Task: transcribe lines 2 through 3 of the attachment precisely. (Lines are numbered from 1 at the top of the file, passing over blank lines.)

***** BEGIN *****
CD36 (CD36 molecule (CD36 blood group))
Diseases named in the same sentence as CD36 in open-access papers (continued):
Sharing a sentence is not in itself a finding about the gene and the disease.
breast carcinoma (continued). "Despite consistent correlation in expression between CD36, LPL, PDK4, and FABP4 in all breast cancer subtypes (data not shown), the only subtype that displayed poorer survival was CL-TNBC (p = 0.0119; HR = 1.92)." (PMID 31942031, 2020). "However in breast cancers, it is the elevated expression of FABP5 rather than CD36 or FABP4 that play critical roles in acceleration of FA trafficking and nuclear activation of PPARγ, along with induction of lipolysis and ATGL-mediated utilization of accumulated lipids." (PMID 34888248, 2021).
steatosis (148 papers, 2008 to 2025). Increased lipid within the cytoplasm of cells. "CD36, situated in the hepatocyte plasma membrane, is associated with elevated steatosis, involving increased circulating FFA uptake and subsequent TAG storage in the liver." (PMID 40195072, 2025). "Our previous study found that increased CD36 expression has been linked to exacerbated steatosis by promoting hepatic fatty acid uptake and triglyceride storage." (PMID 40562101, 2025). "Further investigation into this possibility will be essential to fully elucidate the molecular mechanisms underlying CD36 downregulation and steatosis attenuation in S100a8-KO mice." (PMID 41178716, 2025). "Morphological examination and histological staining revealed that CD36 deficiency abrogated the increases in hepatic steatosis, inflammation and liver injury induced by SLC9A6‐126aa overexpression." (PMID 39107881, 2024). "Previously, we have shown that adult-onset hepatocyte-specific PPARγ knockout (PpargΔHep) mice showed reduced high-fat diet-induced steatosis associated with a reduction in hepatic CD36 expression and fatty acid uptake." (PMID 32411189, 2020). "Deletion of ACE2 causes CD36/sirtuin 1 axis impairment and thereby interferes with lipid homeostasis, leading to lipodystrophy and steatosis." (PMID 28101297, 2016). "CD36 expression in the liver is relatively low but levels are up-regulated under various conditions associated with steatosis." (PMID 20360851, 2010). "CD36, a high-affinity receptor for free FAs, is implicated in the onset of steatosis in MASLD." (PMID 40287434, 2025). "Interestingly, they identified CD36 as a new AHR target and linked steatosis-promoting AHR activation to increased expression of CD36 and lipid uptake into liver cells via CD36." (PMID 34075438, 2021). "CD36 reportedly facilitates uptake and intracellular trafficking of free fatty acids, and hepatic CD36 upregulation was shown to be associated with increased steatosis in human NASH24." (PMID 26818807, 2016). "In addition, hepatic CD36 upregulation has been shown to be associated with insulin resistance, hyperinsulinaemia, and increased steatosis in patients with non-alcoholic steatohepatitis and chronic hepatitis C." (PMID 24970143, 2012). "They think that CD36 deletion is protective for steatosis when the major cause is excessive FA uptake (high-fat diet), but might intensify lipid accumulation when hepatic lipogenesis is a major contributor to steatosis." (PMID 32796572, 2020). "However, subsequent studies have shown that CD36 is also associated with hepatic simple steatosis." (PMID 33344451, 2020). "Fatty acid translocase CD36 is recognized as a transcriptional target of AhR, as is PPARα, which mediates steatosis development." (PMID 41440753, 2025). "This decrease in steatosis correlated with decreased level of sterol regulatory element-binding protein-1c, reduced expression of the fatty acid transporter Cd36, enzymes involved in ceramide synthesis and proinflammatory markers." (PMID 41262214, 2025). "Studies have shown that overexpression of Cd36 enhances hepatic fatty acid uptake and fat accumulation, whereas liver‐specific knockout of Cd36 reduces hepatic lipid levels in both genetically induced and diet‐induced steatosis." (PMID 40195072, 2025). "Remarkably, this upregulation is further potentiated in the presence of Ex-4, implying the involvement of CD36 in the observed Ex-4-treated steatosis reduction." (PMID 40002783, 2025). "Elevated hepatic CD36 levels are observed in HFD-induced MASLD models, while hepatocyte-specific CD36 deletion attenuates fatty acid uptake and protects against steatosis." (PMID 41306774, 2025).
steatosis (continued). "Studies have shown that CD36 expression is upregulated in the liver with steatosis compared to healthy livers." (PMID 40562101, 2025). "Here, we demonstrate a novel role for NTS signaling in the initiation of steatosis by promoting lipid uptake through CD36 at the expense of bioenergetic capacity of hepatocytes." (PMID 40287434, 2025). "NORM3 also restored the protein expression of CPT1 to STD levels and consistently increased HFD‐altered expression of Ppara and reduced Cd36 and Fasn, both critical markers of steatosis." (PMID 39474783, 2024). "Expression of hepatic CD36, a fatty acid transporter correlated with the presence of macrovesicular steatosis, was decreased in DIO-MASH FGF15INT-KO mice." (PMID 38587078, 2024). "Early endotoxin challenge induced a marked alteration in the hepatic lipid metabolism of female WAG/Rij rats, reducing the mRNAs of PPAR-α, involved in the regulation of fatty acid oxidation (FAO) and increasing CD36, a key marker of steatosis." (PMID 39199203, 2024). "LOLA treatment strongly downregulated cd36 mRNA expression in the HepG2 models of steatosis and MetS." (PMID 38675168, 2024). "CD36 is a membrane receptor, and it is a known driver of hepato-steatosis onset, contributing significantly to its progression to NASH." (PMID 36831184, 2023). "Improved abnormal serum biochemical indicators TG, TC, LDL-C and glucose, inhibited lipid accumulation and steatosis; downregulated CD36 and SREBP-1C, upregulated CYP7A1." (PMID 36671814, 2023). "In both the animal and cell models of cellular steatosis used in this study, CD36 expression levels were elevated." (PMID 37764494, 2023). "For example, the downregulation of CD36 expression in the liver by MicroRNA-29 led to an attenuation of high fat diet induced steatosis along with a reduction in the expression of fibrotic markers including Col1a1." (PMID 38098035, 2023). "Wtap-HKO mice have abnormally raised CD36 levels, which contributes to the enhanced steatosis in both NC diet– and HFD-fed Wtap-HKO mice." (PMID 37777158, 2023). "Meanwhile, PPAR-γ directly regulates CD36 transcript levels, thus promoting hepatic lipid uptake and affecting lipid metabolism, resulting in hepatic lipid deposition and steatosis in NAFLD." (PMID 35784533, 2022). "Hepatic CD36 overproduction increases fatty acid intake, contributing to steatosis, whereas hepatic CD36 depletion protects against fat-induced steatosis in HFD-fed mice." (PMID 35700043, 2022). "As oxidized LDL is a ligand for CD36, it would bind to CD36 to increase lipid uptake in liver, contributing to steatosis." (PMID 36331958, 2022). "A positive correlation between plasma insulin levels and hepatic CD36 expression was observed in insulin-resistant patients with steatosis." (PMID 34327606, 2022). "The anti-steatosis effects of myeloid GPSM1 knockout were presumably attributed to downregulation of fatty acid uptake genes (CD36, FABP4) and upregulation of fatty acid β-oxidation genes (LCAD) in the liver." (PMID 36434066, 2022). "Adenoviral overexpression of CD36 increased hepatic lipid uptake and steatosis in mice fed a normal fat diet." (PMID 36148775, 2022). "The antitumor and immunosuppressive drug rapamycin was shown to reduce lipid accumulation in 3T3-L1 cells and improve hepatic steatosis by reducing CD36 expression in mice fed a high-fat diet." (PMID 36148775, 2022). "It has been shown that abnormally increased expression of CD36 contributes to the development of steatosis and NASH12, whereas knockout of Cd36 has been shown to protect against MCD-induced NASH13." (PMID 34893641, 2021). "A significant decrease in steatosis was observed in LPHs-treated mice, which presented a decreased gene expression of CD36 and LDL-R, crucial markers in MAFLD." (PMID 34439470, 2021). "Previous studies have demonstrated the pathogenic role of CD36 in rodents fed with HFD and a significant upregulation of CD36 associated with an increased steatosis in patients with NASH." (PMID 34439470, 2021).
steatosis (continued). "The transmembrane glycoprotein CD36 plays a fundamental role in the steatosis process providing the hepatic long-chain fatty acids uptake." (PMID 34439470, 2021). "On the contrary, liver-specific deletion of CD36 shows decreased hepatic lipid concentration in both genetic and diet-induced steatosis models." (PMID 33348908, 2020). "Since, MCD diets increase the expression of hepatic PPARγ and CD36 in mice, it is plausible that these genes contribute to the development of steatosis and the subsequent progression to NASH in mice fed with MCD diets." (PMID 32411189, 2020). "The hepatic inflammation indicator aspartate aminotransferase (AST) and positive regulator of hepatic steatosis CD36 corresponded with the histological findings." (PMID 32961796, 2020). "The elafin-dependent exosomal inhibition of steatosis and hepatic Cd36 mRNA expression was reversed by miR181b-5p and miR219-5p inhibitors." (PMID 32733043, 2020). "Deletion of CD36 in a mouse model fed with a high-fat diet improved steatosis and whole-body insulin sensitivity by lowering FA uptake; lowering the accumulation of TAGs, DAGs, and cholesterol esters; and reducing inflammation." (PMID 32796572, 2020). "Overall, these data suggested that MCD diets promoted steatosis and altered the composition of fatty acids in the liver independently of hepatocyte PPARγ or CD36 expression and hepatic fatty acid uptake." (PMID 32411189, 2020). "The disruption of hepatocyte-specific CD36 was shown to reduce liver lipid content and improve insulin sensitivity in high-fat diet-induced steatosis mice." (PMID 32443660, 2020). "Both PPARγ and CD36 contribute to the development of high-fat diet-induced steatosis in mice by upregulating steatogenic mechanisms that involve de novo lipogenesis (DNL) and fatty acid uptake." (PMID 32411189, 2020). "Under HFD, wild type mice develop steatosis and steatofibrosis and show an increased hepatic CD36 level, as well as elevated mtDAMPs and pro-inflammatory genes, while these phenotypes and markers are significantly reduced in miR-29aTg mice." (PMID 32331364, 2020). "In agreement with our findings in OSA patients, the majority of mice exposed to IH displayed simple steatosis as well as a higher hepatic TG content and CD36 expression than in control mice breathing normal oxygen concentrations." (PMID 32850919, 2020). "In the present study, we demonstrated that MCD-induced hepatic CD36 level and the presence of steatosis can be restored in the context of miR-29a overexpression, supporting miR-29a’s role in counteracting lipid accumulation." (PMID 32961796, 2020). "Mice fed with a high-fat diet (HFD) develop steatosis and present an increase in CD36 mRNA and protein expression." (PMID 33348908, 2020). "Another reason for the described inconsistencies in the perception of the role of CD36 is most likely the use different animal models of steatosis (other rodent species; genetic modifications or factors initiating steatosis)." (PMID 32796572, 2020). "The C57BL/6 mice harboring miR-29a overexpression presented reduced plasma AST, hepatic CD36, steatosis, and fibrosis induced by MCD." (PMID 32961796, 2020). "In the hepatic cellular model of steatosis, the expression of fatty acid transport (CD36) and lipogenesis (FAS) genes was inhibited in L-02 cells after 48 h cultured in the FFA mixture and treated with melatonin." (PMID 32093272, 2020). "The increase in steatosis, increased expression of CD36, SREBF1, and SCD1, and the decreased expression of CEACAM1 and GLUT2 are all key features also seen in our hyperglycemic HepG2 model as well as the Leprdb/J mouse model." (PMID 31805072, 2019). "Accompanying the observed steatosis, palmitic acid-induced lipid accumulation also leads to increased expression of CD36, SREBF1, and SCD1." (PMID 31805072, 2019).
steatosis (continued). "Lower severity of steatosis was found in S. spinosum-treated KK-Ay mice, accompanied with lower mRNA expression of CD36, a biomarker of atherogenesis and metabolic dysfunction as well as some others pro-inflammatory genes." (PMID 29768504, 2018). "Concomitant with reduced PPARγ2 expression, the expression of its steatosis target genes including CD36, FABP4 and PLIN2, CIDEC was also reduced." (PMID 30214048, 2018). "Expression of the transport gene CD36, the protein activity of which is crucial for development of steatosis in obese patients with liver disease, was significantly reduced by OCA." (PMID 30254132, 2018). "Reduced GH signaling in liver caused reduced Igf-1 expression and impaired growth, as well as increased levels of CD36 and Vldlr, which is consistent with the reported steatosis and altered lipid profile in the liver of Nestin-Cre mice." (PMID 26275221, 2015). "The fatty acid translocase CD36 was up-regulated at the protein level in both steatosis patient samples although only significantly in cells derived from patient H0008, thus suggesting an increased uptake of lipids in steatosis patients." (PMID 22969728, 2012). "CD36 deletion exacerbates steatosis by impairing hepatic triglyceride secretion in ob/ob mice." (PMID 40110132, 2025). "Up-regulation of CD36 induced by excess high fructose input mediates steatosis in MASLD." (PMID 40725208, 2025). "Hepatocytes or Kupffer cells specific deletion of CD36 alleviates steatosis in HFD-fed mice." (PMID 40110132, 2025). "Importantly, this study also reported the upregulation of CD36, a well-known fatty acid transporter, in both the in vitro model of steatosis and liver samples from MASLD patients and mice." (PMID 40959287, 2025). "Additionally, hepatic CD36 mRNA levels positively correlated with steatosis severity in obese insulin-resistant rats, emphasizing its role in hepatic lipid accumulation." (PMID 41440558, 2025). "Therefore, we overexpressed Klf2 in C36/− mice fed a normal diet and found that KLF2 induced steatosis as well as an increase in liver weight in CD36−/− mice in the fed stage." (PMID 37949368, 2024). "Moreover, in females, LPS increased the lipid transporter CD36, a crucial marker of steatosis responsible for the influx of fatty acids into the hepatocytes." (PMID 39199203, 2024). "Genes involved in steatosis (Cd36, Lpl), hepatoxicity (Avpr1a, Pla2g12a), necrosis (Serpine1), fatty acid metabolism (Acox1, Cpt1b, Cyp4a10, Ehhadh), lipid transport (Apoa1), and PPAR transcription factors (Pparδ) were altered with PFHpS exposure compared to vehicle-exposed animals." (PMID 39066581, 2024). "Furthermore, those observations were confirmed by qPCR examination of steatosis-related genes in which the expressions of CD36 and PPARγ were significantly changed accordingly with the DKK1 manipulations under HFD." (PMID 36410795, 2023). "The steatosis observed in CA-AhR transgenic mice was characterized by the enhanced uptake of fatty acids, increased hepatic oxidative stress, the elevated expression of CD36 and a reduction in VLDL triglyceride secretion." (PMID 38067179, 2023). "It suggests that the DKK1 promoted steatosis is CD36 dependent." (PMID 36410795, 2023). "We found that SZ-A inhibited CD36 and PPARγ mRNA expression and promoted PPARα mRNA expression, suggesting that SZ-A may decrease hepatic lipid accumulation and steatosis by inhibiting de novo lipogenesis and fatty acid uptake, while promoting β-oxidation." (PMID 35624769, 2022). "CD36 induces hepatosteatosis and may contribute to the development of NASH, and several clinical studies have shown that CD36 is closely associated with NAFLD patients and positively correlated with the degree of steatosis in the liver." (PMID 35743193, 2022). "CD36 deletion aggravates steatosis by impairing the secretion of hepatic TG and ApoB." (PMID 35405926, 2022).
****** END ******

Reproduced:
Diseases named in the same sentence as CD36 in open-access papers (continued):
Sharing a sentence is not in itself a finding about the gene and the disease.